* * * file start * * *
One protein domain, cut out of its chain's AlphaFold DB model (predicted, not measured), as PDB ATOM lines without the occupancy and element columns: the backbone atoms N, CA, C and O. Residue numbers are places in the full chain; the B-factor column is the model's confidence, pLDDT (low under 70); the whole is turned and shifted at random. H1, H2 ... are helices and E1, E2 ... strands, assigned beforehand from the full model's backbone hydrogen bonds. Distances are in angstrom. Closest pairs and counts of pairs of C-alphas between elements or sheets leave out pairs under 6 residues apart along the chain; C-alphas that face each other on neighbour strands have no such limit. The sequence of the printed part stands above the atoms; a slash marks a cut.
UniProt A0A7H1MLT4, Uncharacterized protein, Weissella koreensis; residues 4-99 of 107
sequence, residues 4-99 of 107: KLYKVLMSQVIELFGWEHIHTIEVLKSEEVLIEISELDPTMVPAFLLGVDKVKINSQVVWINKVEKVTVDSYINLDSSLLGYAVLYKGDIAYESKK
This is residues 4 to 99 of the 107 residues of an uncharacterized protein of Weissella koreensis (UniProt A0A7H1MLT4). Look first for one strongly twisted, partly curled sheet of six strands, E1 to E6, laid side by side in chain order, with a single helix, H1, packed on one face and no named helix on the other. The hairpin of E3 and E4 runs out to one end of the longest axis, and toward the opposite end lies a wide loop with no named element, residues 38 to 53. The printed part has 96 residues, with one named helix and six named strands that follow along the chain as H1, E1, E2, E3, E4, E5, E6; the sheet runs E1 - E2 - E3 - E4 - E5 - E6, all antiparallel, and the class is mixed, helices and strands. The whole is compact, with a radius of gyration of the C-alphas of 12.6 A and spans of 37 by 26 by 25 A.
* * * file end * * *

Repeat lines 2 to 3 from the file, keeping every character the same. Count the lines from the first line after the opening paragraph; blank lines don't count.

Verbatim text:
sequence, residues 4-99 of 107: KLYKVLMSQVIELFGWEHIHTIEVLKSEEVLIEISELDPTMVPAFLLGVDKVKINSQVVWINKVEKVTVDSYINLDSSLLGYAVLYKGDIAYESKK
This is residues 4 to 99 of the 107 residues of an uncharacterized protein of Weissella koreensis (UniProt A0A7H1MLT4). Look first for one strongly twisted, partly curled sheet of six strands, E1 to E6, laid side by side in chain order, with a single helix, H1, packed on one face and no named helix on the other. The hairpin of E3 and E4 runs out to one end of the longest axis, and toward the opposite end lies a wide loop with no named element, residues 38 to 53. The printed part has 96 residues, with one named helix and six named strands that follow along the chain as H1, E1, E2, E3, E4, E5, E6; the sheet runs E1 - E2 - E3 - E4 - E5 - E6, all antiparallel, and the class is mixed, helices and strands. The whole is compact, with a radius of gyration of the C-alphas of 12.6 A and spans of 37 by 26 by 25 A.